When we wandered about the old Tinganes in Tórshavn, our guide Per pointed out a special shed (hjallur), traditionally used for fermenting sheep meat by letting it hang and dry in the salty wind (skerpikjøt). It turns out that the imported sheep meat from New Zealand doesn't work in this process, why this kind of local dish is very rare and expensive. I'm sure that a lot of sheep talk takes place at Tinganes since this is where the government is located.

What to buy at the Faroe Island if not a sweater. I looked into the famous Gudrun&Gudrun shop (the Sara Lund character in the TV series "The Killing" wore one of their designs) but in the end I bought a felt pullover that I later personalised by adding real fleece and sequins to.

I think that the Faroe Islands is a good place for sheep. Lots of fresh grass all year round, you can go where ever you want, few people and cars, no predators, clean air and water, and not so cold in the winter. However, if you are requested to carry solar panels and a web camera all the time...
From Faroe Islands 2016


Birds of a Feather

Hearing thousands of Torshavn inhabitants cheer for Iceland in the football match against France last Sunday was a special experience. They gathered to watch the game on a big screen just beside our hotel. Despite the loss they left the harbour in an orderly fashion proud and happy for their neighbours' achievements.

When Iceland hit a financial rock bottom a couple of years ago, the Faroe Islands was the first nation/institution to offer a loan. A drop in the ocean perhaps, but still a small foundation for Iceland to build upon at that time. The loan has since then been repaid.
From Faroe Islands 2016
The nations in the northern part of the Atlantic Ocean have much in common. The roots in the old Scandinavian/Norse culture and language. The myths like the tragic ones about the Selkies. Being occupied by the UK and the US during the WW2 and at the same time helping them out by smuggling fish, resulting in a great loss of men to storms and U-boats. The reluctance to join the EU due to a perceived (and probably real) threat to their fishing industry.
From Faroe Islands 2016
Despite being part of Denmark, both the Faroe Islands and Greenland are not members of the EU. In fact, I learned from our excellent guide that Greenland was a member but left after a referendum. Thus, there has already been a Grexit.

These coastal areas also share a number of birds such as the almost unbearable cute Atlantic Puffin, the sleek national symbol the Eurasian Oystercatcher, the chubby Fulmar and the Black-legged Kittiwake with its three toes.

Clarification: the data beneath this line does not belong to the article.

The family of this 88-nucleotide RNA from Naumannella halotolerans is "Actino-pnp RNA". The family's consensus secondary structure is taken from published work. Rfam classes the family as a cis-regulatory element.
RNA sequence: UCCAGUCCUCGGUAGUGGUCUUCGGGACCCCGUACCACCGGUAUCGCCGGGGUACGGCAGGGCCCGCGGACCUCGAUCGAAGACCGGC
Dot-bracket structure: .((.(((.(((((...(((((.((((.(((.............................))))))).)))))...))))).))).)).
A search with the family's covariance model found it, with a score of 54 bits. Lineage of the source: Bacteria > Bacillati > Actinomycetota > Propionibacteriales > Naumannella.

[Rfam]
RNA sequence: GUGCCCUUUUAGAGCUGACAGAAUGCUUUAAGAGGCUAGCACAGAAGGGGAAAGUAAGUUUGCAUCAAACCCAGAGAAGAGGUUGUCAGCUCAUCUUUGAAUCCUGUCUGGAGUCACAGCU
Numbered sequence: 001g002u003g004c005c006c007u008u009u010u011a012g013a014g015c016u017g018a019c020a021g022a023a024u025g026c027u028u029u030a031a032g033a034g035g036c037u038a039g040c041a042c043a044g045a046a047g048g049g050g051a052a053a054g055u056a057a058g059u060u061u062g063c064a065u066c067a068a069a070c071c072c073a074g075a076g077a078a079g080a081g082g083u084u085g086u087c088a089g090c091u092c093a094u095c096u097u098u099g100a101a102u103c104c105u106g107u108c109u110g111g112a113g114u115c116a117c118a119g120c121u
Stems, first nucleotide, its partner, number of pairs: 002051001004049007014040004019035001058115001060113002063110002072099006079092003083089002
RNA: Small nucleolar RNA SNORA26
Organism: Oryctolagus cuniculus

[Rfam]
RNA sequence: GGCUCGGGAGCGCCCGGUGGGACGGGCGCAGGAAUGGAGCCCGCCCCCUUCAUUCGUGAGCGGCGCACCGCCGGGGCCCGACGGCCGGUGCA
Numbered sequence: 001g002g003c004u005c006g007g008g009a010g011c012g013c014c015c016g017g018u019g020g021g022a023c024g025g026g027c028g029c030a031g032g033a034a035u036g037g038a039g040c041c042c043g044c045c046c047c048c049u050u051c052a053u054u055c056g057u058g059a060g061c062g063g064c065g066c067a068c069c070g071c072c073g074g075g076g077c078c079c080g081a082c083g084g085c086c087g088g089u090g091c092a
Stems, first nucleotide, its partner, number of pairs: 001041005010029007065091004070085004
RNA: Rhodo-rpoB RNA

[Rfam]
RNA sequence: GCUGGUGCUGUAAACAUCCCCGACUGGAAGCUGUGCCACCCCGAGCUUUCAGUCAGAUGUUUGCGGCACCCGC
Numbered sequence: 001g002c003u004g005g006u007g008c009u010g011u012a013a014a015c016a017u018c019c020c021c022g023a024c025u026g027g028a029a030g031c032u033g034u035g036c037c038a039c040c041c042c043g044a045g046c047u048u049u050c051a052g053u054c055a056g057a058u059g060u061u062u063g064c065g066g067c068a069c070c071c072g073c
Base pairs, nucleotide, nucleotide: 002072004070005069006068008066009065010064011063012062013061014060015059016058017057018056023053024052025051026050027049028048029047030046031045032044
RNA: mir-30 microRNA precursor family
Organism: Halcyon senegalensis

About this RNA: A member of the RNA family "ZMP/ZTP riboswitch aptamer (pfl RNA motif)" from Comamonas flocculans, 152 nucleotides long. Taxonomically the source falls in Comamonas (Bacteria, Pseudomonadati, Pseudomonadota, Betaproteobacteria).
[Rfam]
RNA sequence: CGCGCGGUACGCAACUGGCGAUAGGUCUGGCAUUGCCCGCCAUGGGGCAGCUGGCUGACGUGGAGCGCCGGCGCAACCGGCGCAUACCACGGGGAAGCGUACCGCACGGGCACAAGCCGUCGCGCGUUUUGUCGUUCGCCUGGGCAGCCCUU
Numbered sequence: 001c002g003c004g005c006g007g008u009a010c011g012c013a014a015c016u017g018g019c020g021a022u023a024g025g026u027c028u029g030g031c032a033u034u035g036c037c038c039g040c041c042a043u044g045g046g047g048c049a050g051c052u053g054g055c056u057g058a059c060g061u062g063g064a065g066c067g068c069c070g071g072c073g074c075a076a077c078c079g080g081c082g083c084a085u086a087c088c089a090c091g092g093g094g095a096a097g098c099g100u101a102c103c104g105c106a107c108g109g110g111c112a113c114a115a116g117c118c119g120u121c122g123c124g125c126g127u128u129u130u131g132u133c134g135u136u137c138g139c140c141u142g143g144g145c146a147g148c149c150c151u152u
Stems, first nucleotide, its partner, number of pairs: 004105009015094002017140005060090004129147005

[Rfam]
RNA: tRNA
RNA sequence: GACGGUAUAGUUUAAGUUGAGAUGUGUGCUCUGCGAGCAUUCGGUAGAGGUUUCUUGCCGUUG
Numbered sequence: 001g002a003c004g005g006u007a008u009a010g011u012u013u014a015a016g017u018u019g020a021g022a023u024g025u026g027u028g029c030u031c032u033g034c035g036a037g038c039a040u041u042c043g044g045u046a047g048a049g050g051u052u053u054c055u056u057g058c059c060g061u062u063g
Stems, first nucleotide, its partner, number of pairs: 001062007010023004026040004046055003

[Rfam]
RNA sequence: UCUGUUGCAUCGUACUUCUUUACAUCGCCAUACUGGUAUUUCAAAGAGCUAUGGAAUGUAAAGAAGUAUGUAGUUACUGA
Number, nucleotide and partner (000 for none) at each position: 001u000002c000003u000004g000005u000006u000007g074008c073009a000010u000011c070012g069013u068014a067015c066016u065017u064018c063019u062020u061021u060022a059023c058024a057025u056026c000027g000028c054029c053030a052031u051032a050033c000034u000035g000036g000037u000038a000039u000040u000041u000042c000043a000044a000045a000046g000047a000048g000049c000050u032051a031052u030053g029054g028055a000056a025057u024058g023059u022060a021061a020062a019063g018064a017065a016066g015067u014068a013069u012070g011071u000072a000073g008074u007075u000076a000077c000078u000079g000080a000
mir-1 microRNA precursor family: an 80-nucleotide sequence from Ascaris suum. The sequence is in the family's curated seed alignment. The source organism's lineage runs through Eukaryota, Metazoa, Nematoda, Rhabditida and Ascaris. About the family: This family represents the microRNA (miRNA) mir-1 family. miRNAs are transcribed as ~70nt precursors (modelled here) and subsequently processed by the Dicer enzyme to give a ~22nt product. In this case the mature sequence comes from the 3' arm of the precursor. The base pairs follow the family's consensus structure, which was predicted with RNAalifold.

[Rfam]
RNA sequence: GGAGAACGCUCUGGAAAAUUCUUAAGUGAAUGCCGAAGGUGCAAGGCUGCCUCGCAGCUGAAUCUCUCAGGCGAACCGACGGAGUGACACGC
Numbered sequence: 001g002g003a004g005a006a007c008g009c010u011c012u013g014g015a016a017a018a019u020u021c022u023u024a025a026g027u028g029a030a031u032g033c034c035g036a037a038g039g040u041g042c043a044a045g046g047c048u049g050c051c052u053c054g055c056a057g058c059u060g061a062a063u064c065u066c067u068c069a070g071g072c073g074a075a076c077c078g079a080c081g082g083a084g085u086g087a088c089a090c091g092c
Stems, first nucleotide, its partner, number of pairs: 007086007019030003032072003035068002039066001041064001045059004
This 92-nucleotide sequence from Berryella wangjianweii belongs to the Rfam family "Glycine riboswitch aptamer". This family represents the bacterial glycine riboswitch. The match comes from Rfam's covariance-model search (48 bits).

From Faroe Islands 2016



I'm not sure I look good in hats, but I like them anyhow. I bought one out of necessity (well, it is very pretty too) when I first visited Australia and realised that you really need a hat there to shield you from the sunshine. It's made of straw and my friend Kerry made the decorations when she was the owner of the Eumundi Country Garden shop. I'm sure you can buy similar ones at the Eumundi Markets.

The next hat was made in Australia although bought in Stockholm when I was living there. This Helen Kaminski hat is warm and soft and made of wool. A really neat thing about it is that you can fold it and put it in the arm of your coat, making sure it doesn't get lost.

I bought a third hat from the hatter Maria Leijonberg in Gothenburg when she still had the shop "Prickig Katt" (The Spotted Cat). Not to everyone's taste, but I think it's a nice, grey spring hat that goes really well with my coats.
A couple of years ago, my Mother and I visited Visingsö. I acquired a blue summer hat there made of thin denim that I decorated with small satin rose buds. Now I wear it all summer, since my hairdresser tells me to stay out of the sun unless I want my white hair to turn yellow.

During a lifetime, we wear different hats. We play different roles, sometimes almost simultaneously. Occasionally we deliberately put on a hat in order to change perspectives. In innovation and entrepreneurship this has been formalised into a very useful exercise: The Six Thinking Hats.

If you are designated the White Hat, you focus on demanding the facts. The Yellow Hat expresses optimism and probes for value and benefit. The devil's advocate is found under The Black Hat whereas wearing the Red Hat requires you to express emotions and feelings. When you wear the Green Hat you focus on possibilities and new ideas and the Blue Hat is responsible for managing the whole thinking process.

I'd like to try this exercise sometime, since I think it makes lots of sense. It makes visible the different modes you need to apply in innovation and business development processes, and also makes you appreciate other's perspectives and traits.

Although strictly speaking not involving a real hat, the Cap Table is another useful exercise when it comes to start-ups. The purpose is to keep track of who owns what including shareholders, option holders, convertible notes and option pools.

I have caps too.